Friday, February 15, 2019

Turn the page...

I recently saw a 2012 movie on Amazon Prime called The Words. It was a brilliant film about a writer, who wrote a story about a writer, who wrote a story about a writer. It's pretty meta.

Beyond great performances from a top notch cast, it had several powerful themes masterfully woven through the story.

The plot gets rolling when aspiring author Rory (Bradley Cooper) finds an old unpublished manuscript. Upon reading it, he is thrown into a deep depression. Because no matter how much he's been trying to convince himself otherwise his entire life, he knows he will never be as good as the man who wrote those words on those dusty pages. He feels like a fraud.

What writer hasn't had that existential crisis?

At one point Rory tells his wife (Zoe Saldana) "I'm not the person I think I am. And I'm terrified I never will be." That scene hit me like a gut punch.

I won't spoil any more if you haven't seen it. Suffice to say it's amazing.

In the weeks since, I've been seriously introspective.

As of this post, it's been one year and seven months since I published my first novel. It's been one year and five months since my last update on this blog, and the posts to my Facebook Author page are painfully few and far between.

I could go into the laundry list of excuses for why that is, but that's not what this is about. I've thrown one too many pity parties for my liking. And therein lies the whole problem.

Not putting out regular updates is precisely how you keep people from caring about you. It's rule #1 in virtually every author-brand marketing advice page you will find. There is no excuse. It's a pattern I have to break if I expect anyone outside my family and one good friend to ever read my books.

Thing is, the pattern goes back a looong way. The truth is, Prodigal traces back to a manuscript written in pencil on a notepad when I was twelve years old. Somewhere in my garage I have a junior high yearbook that says I want to be a writer under my picture.

My first piece of fiction that someone else other than myself read was a high fantasy short story about a barbarian warrior and a thief who broke into an evil wizard's castle. My teacher's praise was the first real encouragement to keep writing that I can remember. It was the first that stuck with me at least.

She liked it so much she wanted to publish it in the school paper. I was so embarrassed I said no.

My next finished piece of fiction was set in a post Apocalyptic world about a wizard and a cyborg soldier who free a town from bandits. Again it was for a creative writing assignment, this time in college. Again, the teacher gushed. She wanted to introduce me to a friend of hers about getting published.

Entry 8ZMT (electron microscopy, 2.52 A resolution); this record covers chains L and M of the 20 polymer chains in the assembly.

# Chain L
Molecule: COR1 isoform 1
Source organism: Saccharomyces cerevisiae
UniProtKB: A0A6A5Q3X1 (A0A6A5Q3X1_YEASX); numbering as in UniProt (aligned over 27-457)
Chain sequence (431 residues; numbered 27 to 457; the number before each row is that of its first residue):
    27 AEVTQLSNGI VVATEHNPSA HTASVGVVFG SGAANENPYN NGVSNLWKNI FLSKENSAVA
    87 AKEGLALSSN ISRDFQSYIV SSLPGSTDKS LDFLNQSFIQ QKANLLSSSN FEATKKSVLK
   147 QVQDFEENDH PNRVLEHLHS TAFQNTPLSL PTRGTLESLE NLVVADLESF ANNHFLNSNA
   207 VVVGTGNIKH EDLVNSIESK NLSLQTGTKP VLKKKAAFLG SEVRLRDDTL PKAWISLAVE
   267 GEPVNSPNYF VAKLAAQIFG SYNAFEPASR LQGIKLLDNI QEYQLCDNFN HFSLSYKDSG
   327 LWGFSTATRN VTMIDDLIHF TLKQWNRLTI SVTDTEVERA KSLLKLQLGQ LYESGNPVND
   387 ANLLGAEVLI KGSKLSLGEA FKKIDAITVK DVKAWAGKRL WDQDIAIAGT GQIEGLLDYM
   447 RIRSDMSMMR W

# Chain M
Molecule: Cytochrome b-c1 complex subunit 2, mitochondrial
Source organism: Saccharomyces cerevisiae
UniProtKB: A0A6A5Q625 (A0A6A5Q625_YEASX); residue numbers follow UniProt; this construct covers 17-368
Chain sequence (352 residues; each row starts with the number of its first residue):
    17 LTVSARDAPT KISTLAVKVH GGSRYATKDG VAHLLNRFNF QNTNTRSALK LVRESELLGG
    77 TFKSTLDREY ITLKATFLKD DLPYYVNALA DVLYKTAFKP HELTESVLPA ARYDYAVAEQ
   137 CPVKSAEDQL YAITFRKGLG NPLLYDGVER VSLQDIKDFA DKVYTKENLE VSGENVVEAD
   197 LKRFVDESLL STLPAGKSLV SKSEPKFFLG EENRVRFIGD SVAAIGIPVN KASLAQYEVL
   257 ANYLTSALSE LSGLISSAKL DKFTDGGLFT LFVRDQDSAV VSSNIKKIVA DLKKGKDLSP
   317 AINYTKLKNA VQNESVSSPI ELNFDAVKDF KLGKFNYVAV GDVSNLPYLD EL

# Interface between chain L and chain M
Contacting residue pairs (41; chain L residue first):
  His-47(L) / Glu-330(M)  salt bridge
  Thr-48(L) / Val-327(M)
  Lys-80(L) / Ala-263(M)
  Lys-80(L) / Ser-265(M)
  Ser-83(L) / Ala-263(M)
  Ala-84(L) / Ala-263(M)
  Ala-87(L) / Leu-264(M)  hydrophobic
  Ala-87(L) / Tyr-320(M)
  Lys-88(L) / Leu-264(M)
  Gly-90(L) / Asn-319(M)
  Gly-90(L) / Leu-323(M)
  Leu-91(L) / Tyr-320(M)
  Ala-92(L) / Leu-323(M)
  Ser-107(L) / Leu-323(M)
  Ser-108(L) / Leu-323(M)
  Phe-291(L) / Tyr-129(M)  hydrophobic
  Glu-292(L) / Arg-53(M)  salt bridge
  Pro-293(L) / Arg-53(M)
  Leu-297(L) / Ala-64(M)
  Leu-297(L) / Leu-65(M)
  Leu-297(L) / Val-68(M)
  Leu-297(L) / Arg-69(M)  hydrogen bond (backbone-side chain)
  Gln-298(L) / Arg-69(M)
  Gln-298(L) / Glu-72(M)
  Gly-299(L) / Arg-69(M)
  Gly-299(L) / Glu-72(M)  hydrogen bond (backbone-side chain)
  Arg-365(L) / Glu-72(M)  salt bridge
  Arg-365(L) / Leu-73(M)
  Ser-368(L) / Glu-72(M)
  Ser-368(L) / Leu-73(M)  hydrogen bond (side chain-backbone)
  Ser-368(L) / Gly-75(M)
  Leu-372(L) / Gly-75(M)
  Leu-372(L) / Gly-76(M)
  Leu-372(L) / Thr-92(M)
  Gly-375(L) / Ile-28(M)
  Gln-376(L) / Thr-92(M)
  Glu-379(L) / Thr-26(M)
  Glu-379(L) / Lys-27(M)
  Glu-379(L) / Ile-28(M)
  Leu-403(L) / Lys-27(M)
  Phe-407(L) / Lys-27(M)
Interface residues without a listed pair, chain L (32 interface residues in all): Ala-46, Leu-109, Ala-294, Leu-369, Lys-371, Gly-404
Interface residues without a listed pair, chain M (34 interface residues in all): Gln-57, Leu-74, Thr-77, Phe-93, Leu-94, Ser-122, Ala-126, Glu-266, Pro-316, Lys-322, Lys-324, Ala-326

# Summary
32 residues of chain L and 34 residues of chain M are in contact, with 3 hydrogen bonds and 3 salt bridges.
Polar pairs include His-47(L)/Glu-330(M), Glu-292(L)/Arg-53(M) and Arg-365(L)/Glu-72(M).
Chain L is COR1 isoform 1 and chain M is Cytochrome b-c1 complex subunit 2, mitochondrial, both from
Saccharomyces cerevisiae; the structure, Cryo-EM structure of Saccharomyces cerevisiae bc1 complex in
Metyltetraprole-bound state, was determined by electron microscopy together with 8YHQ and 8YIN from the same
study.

Again, I was so embarrassed of my hack work I said no.

See the pattern? Are you maybe all too familiar with it yourself?

Later in college, I thought I had honed my craft enough to start taking this writing thing seriously. Sticking with my roots as a D&D player whose earliest inspiration was CS Lewis, I dove into the high fantasy genre.

Then I read R.A. Salvatore. Then I read Ed Greenwood. I was Rory reading those dusty pages. I was a fraud.

Being as objective as I can get... my attempt at period dialogue really was kind of painful. I just had not found my voice yet, and I clearly had a lot to learn. But that's not how I dealt with it at the time.

Fast forward roughly a decade and I'm all about comics. I read as much about comic script writing as I could. Over the next five or six years I would make three attempts at publishing, once with collaborators, and under two labels as a self publisher.

My work got reviewed in three places. One LOVED it (God bless you, Corrina Lawson). One was lukewarm. One passionately despised my writing and our art. I suspect he didn't actually read the book he was trashing.

Long story short, I quit the collaboration, and my solo ventures tanked. Despite what I had considered a ton of heart and hard work in production, sales were dismal We had great reaction at conventions. More than once someone who had bought a copy on Friday came back to the table on Sunday to tell me how much they loved it.

I think 7 or 800 people or in total read all of my comics combined. The funds ran dry and I went back to my cubicle.

Then I started Haven Distributors. That lasted four years, as some may remember.

I did manage to put out a handful of novellas over the next few years. Again, frighteningly few and far between. And again, sales have been, well... not great.

To those still reading (thank you!)... I'm writing all this to get it out of my system. It's "dear diary" (and for the benefit of many out there who I suspect can relate to what I've put myself through).

The objective is to read this post a year from today. In February 2020, I'll either still be bitching about my failures to an audience of one, or... Well I'm still trying to define what that goal looks like.

After talking to and reading up on a bunch of successful pros, it turns out that I've been holding onto the winning strategy for a long time now. On paper. I just haven't been able to get out of my own way to execute it.

I'll wager there are a ton of similar journeys out there. Do you wonder why you're not selling as many books as you think you should be (or any!?).

Have you looked in the mirror?

(to be continued...)